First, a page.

In addition to pub crawls and other gatherings of celebration, one of the principal activities of the day is a tracing of events which took place in Joyce's extraordinary novel, Ulysses. All over Dublin, and other places around the world as well, groups of people will gather together to read aloud from Ulysses, wearing period costumes, carrying parasols, and delighting in everything Joycean. In Glasnevin cemetery, one the events scheduled for this Bloomsday is the Dublin Shakespeare Society's rehearsed reading from the ‘Hades’ chapter of Ulysses. 
In St. Stephen's Green is a bust honouring Joyce.
The quotation, "Crossing Stephen's, that is, my green",  is from Joyce's
A Portrait of the Artist as a Young Man.
I first encountered the work of James Joyce as an undergraduate reading for an honours Bachelor's degree in English Literature. The first work of Joyce's I read was his book of short stories entitled Dubliners, his novel Ulysses was the second. To be perfectly honest, I was not in love with the text when I first began to work my way through the novel, but I did feel tremendous pride at the fact that this unusual and challenging novel was written by an Irish born writer. Although it is a work of fiction, within its pages there are numerous historical figures mentioned, as well as many places from all around Dublin City, as well as places further afield.

When I began to research my Irish family history, I was surprised to learn that my family is connected to James Joyce, not by blood mind you, but by friendship. Thomas Michael Kettle, a first cousin in my maternal line about whom I have previously written, attended university with James Joyce at the Royal University of Ireland (now called University College Dublin, UCD). Kettle was part of Joyce's group of intimates, which included Kettle's future brother-in-law Francis Sheehy-Skeffington, and the poet and memoirist Oliver St. John Gogarty. How I would love to have been a fly on the wall at one of their gatherings. The family of Mary Sheehy, Tom Kettle's wife, is mentioned in the novel, when Rev. John Conmee greets Mary's mother, Mrs. Sheehy in the street, and asks about Mary's father, M.P. David Sheehy:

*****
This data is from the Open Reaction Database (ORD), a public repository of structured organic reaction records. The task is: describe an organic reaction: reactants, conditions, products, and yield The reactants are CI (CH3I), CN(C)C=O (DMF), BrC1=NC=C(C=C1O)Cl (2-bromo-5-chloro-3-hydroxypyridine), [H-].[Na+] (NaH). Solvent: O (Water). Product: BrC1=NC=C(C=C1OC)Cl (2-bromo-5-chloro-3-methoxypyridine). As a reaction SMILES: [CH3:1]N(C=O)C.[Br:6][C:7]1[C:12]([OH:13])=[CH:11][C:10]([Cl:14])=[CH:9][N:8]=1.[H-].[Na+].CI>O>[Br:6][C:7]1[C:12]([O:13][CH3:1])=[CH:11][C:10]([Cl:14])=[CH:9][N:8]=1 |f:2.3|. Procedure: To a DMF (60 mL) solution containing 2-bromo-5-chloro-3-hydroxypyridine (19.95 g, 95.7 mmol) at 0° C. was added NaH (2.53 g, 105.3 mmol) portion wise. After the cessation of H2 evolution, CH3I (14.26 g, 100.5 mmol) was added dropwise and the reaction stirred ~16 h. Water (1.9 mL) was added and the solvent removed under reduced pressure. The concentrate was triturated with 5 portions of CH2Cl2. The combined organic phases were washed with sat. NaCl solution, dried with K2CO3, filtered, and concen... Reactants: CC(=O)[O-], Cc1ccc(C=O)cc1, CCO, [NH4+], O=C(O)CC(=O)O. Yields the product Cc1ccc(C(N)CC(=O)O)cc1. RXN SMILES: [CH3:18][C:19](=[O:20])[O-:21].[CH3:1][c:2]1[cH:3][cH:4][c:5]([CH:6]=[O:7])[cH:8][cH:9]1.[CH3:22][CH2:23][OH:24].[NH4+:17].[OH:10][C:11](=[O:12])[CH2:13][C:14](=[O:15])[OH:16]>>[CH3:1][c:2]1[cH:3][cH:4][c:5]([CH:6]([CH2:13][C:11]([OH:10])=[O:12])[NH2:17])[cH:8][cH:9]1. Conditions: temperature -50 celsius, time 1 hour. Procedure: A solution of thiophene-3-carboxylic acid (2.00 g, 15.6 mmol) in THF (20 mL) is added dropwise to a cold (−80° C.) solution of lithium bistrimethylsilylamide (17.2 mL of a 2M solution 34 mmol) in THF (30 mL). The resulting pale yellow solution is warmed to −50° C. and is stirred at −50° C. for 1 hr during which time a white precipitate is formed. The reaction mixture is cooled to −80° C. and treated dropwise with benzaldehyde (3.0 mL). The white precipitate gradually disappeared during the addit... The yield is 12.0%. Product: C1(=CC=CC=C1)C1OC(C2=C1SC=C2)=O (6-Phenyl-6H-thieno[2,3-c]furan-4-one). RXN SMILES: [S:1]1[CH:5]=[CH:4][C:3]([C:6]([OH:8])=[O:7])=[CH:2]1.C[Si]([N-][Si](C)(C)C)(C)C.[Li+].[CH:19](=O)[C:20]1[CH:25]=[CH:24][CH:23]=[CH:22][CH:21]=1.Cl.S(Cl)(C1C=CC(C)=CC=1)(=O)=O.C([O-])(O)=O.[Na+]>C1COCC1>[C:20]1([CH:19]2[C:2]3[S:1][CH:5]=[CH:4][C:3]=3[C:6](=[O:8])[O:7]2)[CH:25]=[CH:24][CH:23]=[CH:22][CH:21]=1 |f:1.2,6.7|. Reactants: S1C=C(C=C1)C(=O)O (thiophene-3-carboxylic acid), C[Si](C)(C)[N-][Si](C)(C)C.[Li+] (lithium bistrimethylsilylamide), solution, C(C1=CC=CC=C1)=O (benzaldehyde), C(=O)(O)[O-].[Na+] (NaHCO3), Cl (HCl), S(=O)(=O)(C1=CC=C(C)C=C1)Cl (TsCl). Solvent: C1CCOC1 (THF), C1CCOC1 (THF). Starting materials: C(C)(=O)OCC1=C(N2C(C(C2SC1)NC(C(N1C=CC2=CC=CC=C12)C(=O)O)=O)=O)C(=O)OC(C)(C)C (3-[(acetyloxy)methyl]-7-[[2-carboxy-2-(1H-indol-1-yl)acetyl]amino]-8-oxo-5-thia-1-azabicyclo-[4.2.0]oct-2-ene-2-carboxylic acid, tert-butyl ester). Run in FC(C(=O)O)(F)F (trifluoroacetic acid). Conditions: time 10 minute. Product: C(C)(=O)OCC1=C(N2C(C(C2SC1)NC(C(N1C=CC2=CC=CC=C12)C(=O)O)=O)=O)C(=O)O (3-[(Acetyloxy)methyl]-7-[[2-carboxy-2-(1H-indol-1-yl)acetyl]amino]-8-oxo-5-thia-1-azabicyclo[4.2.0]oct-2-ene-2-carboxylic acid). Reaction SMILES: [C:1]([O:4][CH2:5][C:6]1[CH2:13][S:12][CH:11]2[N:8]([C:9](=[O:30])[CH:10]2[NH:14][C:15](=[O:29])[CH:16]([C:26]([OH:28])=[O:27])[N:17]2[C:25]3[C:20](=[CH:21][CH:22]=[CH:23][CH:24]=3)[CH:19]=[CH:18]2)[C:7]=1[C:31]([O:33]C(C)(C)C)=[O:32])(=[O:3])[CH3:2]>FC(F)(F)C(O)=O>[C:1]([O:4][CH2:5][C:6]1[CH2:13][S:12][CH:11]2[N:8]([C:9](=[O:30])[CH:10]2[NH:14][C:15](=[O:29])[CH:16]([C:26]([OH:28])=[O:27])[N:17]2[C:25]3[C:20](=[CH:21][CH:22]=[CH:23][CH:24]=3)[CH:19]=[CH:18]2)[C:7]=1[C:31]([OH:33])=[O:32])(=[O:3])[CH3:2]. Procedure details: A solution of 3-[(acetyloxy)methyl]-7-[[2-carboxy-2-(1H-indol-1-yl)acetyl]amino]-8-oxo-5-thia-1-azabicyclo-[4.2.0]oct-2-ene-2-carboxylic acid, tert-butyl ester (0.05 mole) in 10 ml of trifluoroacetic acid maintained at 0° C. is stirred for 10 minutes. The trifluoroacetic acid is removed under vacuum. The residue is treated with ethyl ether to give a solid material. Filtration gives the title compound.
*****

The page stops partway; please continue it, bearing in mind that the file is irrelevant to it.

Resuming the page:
He walked by the treeshade of sunnywinking leaves and towards him came the wife of Mr. David Sheehy M. P.
— Very well, indeed, father. And you father?...
Father Conmee was very glad to see the wife of Mr. David Sheehy M. P. looking so well and he begged to be remembered to Mr. David Sheehy M. P. Yes, he would certainly call. 
— Good afternoon, Mrs Sheehy.  (p.180*)

Also, on page 241 of the novel, mention is made of Michael Geraghty, Esquire, of 29 Arbour Hill, Stoneybatter. Since my father, Michael Geraghty, was born in the Arbour Hill area of Stoneybatter, I can always claim a family connection to a fictional character.